Even the forecasters who are most bullish about the pace of recovery this year do not anticipate a return to the earnings growth or equity values realized in the last two years of the roaring 1990s. Like previous technological upheavals, the IT revolution is likely to yield the greatest benefits not to investors but to workers, in the form of higher real wages, and to consumers, in the form of enhanced product selection, quality, service, and lower prices. No wonder so many of America's investors and chief executives remain anxious about the future, even as economists--not usually known for their optimism--celebrate the economy's remarkable performance. [Laura D'Andrea Tyson, Business Week, Mar 25]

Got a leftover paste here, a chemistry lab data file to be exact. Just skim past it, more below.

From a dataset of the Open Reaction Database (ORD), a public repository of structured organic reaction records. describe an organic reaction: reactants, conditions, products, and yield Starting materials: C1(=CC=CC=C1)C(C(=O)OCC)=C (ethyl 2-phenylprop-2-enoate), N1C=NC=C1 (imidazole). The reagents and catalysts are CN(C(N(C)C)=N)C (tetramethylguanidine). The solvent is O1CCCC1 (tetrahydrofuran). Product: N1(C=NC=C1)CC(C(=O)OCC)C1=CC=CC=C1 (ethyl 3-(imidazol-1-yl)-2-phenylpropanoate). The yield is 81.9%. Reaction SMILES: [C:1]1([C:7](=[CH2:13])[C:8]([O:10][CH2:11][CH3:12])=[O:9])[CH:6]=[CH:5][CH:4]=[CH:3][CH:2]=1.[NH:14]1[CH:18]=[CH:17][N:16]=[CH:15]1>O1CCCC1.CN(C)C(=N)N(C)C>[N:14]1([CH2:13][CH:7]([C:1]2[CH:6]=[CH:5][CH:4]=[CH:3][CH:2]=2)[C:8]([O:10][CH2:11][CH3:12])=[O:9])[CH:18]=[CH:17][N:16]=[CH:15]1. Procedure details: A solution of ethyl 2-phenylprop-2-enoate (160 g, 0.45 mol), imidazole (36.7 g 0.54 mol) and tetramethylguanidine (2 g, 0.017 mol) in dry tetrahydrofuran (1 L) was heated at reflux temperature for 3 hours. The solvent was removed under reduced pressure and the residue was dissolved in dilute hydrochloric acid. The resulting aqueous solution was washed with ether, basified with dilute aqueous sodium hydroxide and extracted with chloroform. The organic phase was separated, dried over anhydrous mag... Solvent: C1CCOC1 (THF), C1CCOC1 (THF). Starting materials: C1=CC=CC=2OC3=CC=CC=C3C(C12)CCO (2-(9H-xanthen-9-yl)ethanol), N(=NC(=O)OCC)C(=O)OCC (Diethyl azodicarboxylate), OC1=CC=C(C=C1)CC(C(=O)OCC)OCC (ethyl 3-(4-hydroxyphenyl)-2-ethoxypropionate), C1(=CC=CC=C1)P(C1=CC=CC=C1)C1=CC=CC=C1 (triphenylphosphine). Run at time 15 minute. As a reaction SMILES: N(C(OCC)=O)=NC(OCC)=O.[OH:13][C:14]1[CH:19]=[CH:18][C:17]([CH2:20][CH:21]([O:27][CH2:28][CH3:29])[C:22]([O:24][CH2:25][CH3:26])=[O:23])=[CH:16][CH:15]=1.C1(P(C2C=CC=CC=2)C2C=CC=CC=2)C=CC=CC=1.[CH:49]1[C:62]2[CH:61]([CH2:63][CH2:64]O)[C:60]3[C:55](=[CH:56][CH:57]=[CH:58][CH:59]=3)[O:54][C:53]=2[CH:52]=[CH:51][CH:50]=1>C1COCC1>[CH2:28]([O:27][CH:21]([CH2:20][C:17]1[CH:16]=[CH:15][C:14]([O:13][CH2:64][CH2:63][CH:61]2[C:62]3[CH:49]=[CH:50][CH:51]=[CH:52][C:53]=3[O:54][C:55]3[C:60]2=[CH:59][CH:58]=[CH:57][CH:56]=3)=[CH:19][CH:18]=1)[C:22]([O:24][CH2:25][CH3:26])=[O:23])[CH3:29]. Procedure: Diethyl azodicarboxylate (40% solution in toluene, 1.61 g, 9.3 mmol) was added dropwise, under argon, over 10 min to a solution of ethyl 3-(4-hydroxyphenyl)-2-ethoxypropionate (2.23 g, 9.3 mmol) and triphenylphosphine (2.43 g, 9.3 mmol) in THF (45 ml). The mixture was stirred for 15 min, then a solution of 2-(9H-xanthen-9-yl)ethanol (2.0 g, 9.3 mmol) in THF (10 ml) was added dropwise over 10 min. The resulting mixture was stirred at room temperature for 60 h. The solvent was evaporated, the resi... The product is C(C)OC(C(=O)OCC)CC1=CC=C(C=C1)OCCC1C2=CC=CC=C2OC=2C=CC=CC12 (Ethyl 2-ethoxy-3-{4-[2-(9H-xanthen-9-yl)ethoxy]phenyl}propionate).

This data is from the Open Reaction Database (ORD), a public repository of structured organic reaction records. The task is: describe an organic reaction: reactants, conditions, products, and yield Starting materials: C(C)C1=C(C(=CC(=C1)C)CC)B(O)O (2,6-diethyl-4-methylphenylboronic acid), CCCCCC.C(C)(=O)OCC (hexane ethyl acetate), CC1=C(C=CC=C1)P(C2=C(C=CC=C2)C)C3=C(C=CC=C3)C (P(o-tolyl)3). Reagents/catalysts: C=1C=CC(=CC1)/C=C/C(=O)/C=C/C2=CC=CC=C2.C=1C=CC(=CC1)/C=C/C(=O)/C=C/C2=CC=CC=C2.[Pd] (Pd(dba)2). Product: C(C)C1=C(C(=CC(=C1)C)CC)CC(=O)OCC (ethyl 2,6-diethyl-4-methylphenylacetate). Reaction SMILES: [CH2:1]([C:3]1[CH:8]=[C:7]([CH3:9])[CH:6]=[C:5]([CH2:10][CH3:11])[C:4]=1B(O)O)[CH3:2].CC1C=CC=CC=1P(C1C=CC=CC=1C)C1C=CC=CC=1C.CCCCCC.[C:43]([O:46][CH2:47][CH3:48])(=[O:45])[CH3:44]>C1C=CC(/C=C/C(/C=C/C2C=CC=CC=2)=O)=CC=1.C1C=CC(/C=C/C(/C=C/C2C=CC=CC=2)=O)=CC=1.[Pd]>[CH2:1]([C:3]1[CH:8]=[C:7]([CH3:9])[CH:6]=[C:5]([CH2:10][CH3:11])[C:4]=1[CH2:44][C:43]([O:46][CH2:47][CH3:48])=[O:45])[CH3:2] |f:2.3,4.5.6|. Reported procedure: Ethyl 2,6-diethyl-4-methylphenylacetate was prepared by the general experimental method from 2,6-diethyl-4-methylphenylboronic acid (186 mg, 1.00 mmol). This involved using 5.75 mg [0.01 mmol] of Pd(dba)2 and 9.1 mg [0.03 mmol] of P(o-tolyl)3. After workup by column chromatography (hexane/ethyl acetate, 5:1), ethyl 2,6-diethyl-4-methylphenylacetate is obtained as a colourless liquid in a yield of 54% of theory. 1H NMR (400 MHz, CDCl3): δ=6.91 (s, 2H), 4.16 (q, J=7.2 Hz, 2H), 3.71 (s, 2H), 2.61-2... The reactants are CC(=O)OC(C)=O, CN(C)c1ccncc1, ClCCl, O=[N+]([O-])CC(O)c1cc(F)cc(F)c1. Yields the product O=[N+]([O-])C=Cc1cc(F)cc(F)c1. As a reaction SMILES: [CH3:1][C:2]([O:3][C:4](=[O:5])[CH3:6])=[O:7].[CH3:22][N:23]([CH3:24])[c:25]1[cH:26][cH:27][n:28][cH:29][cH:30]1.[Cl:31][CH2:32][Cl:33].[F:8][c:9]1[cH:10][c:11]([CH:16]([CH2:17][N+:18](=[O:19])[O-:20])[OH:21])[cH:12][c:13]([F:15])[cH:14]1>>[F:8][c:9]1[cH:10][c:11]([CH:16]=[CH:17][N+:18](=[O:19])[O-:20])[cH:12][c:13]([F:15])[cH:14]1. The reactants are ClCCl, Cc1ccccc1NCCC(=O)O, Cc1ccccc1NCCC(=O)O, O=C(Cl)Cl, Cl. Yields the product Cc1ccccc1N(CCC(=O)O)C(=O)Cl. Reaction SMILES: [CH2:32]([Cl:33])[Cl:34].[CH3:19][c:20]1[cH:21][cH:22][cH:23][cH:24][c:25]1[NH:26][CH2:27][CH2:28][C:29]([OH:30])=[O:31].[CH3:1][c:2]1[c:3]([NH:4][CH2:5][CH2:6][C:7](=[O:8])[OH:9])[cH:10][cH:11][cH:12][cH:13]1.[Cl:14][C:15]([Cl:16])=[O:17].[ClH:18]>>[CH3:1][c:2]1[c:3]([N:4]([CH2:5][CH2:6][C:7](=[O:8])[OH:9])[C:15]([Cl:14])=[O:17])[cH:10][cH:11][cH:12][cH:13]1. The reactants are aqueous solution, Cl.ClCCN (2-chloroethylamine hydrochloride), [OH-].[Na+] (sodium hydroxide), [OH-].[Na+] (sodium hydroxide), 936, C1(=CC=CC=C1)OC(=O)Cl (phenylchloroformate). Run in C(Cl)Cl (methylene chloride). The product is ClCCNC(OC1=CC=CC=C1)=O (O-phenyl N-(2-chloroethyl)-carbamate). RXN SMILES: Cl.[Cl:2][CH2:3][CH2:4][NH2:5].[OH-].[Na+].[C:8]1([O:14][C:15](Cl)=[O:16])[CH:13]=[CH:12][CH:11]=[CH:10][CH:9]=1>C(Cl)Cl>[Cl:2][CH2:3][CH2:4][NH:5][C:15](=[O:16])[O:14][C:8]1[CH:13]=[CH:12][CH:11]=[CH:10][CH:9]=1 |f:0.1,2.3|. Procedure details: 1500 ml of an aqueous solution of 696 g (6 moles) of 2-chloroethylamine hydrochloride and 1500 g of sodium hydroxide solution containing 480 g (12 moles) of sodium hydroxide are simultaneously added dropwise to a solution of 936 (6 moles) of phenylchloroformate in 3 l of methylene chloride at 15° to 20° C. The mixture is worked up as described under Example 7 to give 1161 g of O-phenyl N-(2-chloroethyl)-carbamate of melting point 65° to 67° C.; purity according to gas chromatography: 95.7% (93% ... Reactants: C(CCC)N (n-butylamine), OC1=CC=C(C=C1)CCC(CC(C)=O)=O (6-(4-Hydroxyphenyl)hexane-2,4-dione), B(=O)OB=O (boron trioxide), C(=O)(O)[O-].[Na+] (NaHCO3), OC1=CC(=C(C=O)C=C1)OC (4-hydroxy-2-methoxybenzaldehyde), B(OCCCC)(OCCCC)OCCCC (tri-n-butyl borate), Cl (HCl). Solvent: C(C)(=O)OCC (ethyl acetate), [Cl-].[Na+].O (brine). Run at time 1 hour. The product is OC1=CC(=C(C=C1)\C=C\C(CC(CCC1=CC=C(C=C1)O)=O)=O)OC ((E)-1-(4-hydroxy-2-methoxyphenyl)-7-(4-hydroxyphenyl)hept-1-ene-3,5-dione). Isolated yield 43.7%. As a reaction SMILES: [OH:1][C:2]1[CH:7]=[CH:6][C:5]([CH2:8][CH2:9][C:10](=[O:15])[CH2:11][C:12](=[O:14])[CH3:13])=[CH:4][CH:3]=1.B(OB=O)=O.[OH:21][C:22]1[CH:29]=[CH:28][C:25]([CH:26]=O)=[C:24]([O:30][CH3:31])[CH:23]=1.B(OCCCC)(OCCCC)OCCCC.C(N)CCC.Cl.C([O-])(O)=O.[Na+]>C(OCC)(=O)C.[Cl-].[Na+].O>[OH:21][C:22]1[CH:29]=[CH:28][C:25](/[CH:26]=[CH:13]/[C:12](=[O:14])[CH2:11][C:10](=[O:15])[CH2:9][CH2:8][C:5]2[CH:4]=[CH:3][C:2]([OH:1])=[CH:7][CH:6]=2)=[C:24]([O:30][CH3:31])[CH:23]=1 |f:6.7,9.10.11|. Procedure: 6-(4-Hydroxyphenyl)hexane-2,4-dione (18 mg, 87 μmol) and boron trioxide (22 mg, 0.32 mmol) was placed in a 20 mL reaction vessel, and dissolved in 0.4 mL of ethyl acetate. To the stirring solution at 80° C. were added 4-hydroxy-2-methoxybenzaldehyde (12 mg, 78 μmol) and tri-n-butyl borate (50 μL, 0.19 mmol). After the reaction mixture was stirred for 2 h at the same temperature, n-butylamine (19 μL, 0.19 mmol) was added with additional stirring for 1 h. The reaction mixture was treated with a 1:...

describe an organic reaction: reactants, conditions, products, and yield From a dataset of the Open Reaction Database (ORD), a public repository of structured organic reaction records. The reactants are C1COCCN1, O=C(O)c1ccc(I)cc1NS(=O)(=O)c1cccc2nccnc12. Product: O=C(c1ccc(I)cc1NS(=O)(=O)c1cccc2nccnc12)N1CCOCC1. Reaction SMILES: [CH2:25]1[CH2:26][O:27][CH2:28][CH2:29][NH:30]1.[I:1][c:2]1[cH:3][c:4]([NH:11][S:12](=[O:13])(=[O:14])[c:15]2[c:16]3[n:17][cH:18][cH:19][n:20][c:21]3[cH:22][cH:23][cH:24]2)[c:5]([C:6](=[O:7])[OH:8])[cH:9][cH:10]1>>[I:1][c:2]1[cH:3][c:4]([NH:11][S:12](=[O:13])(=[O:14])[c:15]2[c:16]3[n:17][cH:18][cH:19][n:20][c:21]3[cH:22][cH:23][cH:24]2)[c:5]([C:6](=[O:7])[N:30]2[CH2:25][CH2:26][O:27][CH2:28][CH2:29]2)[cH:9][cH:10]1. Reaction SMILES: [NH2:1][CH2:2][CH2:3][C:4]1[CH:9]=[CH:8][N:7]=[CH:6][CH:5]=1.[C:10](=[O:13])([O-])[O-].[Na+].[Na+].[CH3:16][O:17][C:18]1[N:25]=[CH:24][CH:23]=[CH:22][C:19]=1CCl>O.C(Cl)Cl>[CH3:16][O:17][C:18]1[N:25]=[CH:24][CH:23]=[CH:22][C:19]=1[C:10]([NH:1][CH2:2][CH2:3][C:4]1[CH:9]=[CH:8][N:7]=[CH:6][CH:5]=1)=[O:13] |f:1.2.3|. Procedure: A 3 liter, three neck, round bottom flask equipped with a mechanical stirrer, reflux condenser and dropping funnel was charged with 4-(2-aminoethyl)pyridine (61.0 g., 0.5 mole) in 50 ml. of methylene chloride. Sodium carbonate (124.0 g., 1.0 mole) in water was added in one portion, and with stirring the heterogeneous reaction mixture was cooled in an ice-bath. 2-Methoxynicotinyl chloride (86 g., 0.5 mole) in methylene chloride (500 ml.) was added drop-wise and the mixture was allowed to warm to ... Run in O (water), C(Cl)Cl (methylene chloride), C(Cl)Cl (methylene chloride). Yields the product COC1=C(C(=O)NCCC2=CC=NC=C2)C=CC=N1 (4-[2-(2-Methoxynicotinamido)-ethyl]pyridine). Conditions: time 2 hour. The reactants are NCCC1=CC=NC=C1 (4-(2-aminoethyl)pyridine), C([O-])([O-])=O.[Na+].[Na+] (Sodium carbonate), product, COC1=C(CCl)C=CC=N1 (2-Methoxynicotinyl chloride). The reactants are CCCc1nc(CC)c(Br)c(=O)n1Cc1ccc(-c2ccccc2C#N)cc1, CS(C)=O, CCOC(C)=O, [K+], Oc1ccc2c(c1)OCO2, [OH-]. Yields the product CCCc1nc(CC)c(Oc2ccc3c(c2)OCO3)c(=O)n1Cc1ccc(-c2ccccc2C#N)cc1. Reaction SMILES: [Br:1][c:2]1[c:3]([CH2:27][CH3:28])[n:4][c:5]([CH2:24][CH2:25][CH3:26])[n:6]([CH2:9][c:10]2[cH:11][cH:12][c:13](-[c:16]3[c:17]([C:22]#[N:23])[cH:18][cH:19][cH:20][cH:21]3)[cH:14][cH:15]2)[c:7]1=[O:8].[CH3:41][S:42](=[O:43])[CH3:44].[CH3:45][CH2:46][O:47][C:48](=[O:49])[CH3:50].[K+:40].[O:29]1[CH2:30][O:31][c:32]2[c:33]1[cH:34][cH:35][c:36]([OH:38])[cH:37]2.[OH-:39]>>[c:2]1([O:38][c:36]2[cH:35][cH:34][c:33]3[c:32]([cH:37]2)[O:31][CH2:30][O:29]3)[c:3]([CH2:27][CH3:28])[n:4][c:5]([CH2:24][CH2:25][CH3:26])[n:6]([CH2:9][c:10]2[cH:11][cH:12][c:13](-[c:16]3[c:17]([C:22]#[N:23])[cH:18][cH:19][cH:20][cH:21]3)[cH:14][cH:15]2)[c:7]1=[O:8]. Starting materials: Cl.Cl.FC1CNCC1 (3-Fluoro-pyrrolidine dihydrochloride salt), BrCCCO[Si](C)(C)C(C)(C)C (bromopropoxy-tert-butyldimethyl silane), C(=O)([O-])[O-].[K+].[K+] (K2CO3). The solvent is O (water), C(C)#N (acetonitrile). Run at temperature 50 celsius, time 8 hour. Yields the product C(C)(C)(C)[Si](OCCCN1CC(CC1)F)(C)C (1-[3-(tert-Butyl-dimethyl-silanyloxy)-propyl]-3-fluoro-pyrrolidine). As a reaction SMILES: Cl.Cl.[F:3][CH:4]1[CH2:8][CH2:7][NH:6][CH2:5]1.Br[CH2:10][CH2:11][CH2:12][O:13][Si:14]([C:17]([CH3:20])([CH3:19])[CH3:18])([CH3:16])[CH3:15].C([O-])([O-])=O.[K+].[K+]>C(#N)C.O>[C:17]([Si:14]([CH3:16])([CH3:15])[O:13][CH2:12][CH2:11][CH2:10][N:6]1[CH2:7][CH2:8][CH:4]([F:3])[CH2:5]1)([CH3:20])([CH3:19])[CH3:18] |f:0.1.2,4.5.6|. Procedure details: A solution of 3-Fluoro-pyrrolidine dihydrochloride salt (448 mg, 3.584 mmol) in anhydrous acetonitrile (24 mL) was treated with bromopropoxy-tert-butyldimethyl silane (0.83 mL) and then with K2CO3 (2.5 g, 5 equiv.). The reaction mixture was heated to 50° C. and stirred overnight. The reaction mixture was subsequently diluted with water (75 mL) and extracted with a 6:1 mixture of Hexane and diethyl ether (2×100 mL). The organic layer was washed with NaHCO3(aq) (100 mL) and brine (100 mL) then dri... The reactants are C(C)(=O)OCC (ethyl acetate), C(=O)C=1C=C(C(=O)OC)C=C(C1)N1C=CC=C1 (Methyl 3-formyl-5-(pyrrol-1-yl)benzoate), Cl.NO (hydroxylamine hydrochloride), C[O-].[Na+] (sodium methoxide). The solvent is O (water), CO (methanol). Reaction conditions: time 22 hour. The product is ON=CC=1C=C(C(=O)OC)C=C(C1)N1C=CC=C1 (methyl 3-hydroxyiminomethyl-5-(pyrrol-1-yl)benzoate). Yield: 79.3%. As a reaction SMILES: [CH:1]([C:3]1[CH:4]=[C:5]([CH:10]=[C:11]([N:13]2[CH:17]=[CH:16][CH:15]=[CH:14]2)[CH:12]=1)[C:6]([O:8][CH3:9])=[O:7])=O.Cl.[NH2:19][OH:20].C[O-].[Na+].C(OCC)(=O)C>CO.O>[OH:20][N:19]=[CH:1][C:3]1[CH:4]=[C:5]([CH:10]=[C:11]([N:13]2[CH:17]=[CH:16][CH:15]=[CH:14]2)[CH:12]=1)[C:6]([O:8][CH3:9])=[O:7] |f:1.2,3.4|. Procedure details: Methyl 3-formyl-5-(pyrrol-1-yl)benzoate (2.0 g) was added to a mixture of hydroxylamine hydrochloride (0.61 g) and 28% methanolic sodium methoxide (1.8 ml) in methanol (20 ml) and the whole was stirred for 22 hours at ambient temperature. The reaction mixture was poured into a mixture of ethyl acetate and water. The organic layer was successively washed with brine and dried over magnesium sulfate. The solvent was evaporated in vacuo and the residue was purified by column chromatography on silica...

Where Are All the Bright Ideas? innovation comes in cycles. And caution now among once-burned VCs is slowing the search for the Next Big Thing. Perhaps no other industry in the world has produced as many innovations over the past decade as America's high-tech sector. Until 18 months ago, tech innovation -- much of it related to the dot-com boom -- was the engine that powered the rapid expansion of both the technology business and the U.S. economy, plus a surging stock market. So as tech companies struggle to escape the doldrums, the question arises: What happened to the innovation that's supposed to sustain them through good times and bad -- and when will it return? ... The modern Web owes its very existence to rapid innovation in myriad technologies such as servers, communications networks, and Web-browsing software. So, tech companies and the economy would be much better off right now if substantive innovation -- advances that cut costs, improve productivity, or appeal mightily to consumers -- weren't taking a break. The simplest answer for why it has is that innovation, like all things in business, comes in cycles. It surges when risk-taking is in vogue, as it was during the late 1990s. It slows when caution is in the wind, as has been the case since mid-2000 -- both in corporate research-and-development labs and among venture capitalists. ... That may sound like an overstatement. After all, though venture-capital investment in 2001 dropped 65% from the year before, it still came to $32B, the third-highest yearly total in history, according to research firm Venture One. Projected investment for this year is expected to fall again but will hit a still-hefty $25B. What doesn't show in raw numbers, however, is the degree to which venture capitalists have become more risk-averse -- using the bulk of their money to support existing initiatives, rather than going boldly where no VC has gone before. ... Young entrepreneurs with even deserving projects have become discouraged, and that may now be stifling new innovation. VCs -- who a short time ago were advising their charges to put off making a profit in favor of winning market share -- now mainly want to fund projects that will lead quickly to a viable, commercial product. ... VCs say despite the difficult funding environment -- or perhaps because of it -- the pace of true innovation is increasing. Just because huge numbers of entrepreneurs got money during the dot-com craze, they argue, doesn't mean it added up to real innovation. It was "me-tooism," says Wes Raffel ... Cycles of pauses in innovation followed by renewed momentum have plenty of precedents. During the creation of the steel industry and the rise of railroads in the late 1850s and early 1860s, historians point out, investment outpaced the market's capacity to absorb it. The result was a period of retrenchment and consolidation. The golden era of steel and railroads didn't happen until 10 years later, when demand for these advances had caught up with innovation. ... So perhaps the current lapse is really a new beginning [Jane Black]